High Cliff State Park features both shaded and exposed cliff habitats along the Niagara escarpment, talus slopes supporting wet-mesic forest, more than a mile of Lake Winnebago shoreline.  At the escarpment summit are vertical cliffs up to 25 feet high that contain fragile fern, bulblet fern, leaf cup, cliff stickseed, and long-beaked sedge. The undisturbed forest on the slope is composed of sugar maple, basswood, white ash, green ash, elm, hackberry, and butternut. Closer to the lake, willows and cottonwood gradually appear. A rich herbaceous layer includes wild ginger, great water-leaf, false rue anemone, squirrel-corn, toothwort, and Canada violet.

In preparation for the annual Arbor Day Tree Planting and Park Clean Up event on Saturday, April 26th, Jansport volunteers dug 500 holes.  Our local Fox Valley area chapter of Wild Ones provided a $500 grant to help fund the purchase of the trees.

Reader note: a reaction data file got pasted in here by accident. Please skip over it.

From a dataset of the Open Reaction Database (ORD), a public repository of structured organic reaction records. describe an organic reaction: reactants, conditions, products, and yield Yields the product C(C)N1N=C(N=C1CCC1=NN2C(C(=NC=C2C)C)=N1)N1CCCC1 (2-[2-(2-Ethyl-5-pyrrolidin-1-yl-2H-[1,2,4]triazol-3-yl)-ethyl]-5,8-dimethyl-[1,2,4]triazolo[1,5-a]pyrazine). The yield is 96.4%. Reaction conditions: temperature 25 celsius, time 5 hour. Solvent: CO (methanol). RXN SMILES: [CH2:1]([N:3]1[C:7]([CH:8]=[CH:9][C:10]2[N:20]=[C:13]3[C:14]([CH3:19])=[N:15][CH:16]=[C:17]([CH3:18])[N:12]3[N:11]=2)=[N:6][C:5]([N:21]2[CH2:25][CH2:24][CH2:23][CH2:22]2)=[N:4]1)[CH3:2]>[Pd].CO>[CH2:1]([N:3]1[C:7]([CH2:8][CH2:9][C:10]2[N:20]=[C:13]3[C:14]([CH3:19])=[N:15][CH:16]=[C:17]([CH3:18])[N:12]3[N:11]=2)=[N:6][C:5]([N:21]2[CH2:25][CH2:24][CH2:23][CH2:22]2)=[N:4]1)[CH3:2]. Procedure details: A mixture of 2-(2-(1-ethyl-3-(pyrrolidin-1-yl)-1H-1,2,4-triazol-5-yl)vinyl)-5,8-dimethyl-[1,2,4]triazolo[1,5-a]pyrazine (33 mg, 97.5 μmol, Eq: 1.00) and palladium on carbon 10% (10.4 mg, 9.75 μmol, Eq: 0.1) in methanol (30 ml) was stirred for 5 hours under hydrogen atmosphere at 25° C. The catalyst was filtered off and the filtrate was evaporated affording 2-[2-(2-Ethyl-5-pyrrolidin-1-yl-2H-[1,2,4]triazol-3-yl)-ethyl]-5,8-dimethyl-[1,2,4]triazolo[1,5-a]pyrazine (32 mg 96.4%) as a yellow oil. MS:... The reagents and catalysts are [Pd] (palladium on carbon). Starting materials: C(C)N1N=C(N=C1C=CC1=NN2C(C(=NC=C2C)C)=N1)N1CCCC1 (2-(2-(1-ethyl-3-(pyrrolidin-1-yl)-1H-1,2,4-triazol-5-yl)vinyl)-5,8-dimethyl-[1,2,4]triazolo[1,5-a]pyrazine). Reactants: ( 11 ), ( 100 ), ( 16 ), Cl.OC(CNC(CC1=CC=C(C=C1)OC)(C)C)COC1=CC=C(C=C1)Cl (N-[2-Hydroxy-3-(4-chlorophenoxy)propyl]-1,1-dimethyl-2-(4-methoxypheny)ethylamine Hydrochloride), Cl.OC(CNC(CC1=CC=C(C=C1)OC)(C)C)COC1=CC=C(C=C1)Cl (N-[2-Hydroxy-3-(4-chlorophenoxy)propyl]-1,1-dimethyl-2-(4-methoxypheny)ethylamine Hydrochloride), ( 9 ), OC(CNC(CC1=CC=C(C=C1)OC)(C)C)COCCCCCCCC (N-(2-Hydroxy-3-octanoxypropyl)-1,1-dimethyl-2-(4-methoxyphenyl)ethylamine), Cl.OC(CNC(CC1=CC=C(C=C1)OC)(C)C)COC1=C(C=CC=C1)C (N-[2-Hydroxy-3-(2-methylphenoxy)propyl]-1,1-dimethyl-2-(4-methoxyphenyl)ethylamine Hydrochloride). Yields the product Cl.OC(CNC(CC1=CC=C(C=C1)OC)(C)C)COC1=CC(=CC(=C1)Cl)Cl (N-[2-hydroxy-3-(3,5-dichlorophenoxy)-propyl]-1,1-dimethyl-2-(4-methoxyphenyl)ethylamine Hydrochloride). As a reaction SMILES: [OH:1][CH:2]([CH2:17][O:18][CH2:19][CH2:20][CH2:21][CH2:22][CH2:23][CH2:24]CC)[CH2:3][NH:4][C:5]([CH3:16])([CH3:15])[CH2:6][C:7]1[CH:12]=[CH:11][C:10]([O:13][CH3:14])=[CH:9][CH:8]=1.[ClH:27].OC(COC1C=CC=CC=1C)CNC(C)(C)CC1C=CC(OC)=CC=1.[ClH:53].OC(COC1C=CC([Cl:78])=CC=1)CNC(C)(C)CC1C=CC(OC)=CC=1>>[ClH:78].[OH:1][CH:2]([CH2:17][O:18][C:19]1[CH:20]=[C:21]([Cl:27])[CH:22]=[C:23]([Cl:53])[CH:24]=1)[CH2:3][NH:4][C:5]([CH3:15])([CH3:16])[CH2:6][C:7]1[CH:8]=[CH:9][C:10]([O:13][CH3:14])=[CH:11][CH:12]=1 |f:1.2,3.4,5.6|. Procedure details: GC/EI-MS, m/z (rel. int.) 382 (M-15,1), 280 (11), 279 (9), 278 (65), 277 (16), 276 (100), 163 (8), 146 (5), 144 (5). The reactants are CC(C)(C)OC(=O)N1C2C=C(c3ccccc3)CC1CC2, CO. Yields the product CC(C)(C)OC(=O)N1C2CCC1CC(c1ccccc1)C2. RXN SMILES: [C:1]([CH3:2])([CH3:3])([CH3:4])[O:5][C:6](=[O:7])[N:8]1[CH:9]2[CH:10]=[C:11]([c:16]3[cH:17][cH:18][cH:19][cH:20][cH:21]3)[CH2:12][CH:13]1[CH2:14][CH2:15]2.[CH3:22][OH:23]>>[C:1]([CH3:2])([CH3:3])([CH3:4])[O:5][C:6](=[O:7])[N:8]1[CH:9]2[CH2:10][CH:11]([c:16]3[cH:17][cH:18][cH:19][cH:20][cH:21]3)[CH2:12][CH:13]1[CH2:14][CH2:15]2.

A study by the University of Wisconsin-Madison, published recently in the International Journal of Environmental Research and Public Health, found that more green space were associated with lower levels of anxiety, depression, and stress. The study combined mental-health data from the Survey of the Health of Wisconsin (SHOW) and Landsat 5 satellite data from July 2009 that analyzed how much vegetation was present in each of the SHOW census blocks. They found that across all strata of society, people who lived in a neighborhood with less than 10 percent tree canopy were much more likely to report symptoms of depression, stress and anxiety.  The study appears to support the “attention restoration theory,” holding that more time in nature restores the ability to concentrate and reduces mental fatigue.

Tuesday, April 22, 2014

Earth Day April 22, 2014

 “Here is your country. Cherish these natural wonders, cherish the natural resources, cherish the history and romance as a sacred heritage, for your children and your children’s children. Do not let selfish men or greedy interests skin your country of its beauty, its riches or its romance.”
 ~Theodore Roosevelt